Quick trip to a data centre
What exactly is a data centre? And why are they important to keeping everyone at Oxford University working and learning?
You may have heard of a major University infrastructure project recently. It involved new data centre arrangements and greater resilience for our critical IT systems, which you can read more about in this online edition of Blueprint magazine.
But what are they?
For the uninitiated, what exactly is a data centre? And why are they important?
You may have already glimpsed one at a school, college or workplace. It is usually some form of dim and locked room which houses physical machines (servers). For larger and more complex set-ups, imagine walking down some darkened aisles of a library. But instead of bookshelves, you stroll past racks of vertically stacked machinery. Small lights are flickering, fans are humming, and you may enjoy the industrious atmosphere.
To really oversimplify it: Our own IT Services data centres provide centralised digital storage and backup for a lot of University work.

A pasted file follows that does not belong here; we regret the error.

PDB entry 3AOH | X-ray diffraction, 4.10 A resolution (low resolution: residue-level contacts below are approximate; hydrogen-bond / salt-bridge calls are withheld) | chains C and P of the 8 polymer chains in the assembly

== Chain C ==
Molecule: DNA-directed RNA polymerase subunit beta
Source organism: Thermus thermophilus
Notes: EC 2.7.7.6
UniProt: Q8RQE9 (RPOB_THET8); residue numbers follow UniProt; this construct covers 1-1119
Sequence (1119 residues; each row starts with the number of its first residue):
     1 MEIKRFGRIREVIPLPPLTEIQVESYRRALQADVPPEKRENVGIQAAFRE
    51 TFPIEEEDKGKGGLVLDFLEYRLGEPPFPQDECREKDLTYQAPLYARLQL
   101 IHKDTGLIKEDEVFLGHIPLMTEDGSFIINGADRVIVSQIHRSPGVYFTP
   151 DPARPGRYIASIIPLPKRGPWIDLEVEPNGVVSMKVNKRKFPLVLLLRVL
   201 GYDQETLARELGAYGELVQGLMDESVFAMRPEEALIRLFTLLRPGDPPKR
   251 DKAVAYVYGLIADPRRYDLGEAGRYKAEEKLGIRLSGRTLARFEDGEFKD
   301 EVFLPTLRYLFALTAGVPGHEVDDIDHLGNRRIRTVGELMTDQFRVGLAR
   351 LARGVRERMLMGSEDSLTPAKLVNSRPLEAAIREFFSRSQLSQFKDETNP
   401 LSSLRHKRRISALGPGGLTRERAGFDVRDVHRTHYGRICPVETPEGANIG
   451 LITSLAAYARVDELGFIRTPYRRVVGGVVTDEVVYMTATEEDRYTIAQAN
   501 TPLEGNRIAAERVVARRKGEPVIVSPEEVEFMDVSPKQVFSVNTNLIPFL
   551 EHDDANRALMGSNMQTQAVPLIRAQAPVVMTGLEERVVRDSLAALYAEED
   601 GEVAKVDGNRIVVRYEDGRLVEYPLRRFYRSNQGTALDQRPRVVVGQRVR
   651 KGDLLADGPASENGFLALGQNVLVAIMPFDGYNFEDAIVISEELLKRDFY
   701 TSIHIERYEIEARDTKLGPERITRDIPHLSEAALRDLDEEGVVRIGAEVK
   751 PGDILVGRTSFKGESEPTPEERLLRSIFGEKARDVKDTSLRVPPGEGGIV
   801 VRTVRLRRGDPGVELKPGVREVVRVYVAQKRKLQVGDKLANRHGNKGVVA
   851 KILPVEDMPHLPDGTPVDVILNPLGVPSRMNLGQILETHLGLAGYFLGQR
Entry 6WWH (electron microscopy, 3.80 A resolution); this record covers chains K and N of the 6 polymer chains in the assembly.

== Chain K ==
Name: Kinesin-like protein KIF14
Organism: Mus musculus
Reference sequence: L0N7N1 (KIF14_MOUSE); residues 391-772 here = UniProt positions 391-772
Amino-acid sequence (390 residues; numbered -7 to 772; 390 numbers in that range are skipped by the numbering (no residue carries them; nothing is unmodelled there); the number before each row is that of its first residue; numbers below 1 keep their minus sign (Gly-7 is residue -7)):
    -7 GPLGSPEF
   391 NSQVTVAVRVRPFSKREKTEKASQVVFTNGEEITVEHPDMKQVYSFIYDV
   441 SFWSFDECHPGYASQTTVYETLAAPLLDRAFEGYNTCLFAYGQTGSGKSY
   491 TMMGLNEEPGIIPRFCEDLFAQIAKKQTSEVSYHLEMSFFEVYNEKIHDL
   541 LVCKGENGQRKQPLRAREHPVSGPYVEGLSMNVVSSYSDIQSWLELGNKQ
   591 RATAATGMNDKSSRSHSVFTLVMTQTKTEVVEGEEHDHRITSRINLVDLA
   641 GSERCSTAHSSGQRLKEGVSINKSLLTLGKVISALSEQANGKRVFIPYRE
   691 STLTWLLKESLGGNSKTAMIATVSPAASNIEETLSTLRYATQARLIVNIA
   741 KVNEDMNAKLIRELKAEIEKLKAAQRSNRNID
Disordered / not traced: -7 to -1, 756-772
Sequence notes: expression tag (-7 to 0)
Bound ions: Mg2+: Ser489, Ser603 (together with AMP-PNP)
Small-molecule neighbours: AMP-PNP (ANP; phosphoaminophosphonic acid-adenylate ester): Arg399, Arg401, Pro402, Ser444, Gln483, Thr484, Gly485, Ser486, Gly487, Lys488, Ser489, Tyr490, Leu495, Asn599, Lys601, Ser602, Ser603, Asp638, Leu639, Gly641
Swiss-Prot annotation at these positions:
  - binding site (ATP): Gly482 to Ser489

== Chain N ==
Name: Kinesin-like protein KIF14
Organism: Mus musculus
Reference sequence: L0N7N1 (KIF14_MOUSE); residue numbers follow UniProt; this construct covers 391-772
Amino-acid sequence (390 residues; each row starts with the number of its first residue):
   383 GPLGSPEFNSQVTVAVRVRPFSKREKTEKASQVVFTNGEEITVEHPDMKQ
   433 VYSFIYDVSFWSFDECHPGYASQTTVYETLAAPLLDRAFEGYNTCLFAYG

But data centres don’t exist in isolation. These physical spaces and buildings use high capacity links (such as cables, pipes and other infrastructure) to hook into networks of many kinds. Just one example is the Joint Academic Network (Janet), a research and education network that is itself linked into larger networks around the world like Geant, Amazon and Google.
Keeping them running
Back in Oxford, much effort goes into making sure our data centres stay physically optimal. Henryk Glogowski, Head of Networks and Data Centres explains that, machines, like us, need the right environment to work well.
If you think of it like a hotel, our servers need to be kept comfortable: not too hot and not too cold
Therefore, temperatures are carefully monitored and managed while the machines physically ‘toil’ away. They are also shielded from leaks, moisture and other risks such as human disruptions, breaches or break-ins.
Henryk also added that one of the important parts of a data centre is, in fact, sustainability.
They do use up a lot of electricity, so we’re always trying to optimise where we can and avoid wasting power
Want to know more?
You can find key information, links and contacts for University networks and infrastructure services on our website.